Who is Sam Dylan Finch?

“You show up, speak from the heart, and let your voice light the way for someone else. If we all did that, think about how much brighter the world would be.”

SAM DYLAN FINCH, via Subconscious.org

The world needs braver, bolder stories.

When Sam Dylan Finch started his blog, Let’s Queer Things Up!, in the summer of 2014, he had one objective: Start a conversation.

Finch — a writer living with obsessive-compulsive disorder, anorexia nervosa, and ADHD — had no shortage of stories to tell. With a passion for raising awareness about mental health, particularly within the LGBTQ+ community, he quickly became a recognized and respected advocate and journalist, amassing millions of readers worldwide in a few short months.

A blog was just the beginning, though.

In the years that followed, Finch would go on to write for The New York Times, Huffington Post, Teen Vogue, Upworthy, The Establishment, The Bold Italic, Headspace, and more, challenging conventional ideas about mental health, body image, and suicide, while also contributing to numerous books and anthologies.

He would also partner with organizations like the National Eating Disorder Association and Active Minds, as well as major brands like Instagram, bringing greater visibility to the mental health challenges faced by the queer and transgender community.

With a keen eye for compelling storytelling and digital media savvy, Finch set his sights on transforming the ways in which media covers mental health and chronic conditions. He took on numerous roles in social media, content strategy, and editing, developing viral content and social campaigns for popular platforms like Everyday Feminism, Upworthy, Greatist, and Healthline.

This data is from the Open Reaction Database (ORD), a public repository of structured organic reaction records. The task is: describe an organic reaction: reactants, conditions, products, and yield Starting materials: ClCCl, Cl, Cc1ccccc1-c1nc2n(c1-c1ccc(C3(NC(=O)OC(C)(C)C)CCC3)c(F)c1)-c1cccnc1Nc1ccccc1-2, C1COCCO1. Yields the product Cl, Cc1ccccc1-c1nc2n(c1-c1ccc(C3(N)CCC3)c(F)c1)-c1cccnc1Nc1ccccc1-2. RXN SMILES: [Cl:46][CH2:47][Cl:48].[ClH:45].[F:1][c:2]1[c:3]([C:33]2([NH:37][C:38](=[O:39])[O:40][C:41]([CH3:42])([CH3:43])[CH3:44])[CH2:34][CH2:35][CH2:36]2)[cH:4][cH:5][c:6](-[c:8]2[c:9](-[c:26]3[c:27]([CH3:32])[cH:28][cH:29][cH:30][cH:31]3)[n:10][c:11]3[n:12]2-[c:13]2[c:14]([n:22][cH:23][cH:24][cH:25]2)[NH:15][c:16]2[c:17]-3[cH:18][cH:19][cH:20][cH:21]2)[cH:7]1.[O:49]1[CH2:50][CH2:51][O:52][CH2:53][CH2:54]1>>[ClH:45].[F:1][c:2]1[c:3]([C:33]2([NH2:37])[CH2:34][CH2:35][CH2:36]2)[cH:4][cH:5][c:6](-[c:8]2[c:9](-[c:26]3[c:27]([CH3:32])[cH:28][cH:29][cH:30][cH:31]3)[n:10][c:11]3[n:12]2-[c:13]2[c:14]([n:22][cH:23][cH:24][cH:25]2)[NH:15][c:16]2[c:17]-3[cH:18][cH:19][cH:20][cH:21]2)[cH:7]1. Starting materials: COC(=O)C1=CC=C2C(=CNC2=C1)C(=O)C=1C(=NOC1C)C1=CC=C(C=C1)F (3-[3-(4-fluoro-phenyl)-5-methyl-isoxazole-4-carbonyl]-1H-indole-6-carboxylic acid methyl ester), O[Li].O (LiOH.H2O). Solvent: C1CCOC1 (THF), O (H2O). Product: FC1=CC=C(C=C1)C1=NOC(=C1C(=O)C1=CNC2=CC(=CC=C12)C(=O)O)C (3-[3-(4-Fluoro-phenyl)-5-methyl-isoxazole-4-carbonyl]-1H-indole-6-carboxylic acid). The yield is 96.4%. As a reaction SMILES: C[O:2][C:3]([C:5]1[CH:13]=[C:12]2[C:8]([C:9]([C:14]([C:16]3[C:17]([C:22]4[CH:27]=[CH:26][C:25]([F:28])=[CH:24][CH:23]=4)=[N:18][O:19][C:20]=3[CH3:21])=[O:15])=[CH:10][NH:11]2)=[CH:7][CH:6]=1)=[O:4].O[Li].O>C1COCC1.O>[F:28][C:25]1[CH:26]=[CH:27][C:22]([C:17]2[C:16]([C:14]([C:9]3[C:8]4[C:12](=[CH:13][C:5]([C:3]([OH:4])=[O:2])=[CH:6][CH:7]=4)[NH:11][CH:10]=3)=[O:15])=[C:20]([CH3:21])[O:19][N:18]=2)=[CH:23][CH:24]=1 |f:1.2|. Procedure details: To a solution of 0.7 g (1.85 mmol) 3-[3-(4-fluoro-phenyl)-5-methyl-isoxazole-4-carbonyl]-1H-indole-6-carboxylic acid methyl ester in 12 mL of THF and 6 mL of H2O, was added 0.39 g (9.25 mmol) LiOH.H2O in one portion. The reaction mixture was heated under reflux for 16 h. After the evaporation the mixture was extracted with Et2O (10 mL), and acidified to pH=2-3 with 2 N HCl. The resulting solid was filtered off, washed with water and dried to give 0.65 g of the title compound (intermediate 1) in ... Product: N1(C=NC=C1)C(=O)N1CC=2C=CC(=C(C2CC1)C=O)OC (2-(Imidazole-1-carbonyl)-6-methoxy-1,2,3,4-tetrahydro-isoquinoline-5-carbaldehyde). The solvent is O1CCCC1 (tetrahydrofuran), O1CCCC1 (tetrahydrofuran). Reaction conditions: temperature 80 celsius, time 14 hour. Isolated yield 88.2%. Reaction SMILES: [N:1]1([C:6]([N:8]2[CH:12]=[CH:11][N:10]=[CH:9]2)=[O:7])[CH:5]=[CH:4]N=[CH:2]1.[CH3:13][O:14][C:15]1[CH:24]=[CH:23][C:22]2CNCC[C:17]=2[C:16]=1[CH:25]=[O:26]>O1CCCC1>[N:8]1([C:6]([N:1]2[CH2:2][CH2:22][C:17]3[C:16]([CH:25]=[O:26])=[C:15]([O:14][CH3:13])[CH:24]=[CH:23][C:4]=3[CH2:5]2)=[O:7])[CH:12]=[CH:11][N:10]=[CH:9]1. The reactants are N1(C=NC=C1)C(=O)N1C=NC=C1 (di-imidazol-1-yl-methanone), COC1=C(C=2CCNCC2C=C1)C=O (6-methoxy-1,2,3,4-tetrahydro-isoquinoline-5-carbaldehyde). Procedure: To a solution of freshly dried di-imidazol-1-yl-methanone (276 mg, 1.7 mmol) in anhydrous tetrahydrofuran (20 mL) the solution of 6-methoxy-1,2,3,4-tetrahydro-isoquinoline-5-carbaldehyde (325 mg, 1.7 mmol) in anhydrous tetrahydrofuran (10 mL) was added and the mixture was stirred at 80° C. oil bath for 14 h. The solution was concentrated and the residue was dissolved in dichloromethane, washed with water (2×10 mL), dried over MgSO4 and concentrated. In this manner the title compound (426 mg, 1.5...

He now works as the lead editor of mental health and chronic conditions at Healthline.com, one of the largest health information websites worldwide.

Never drifting far from his roots as a writer, Finch continues to reach millions of readers across platforms — with a combined social media following of over 80,000 — as well as speaking at universities across the United States.

Follow him on Twitter, Instagram, or Facebook (here and here).

“We show up for one another. We take up space. And we keep trying, knowing that there are kids like us growing up in the world that are going to need us to look up to.

We keep trying for them, the way we wished someone had been there for us.”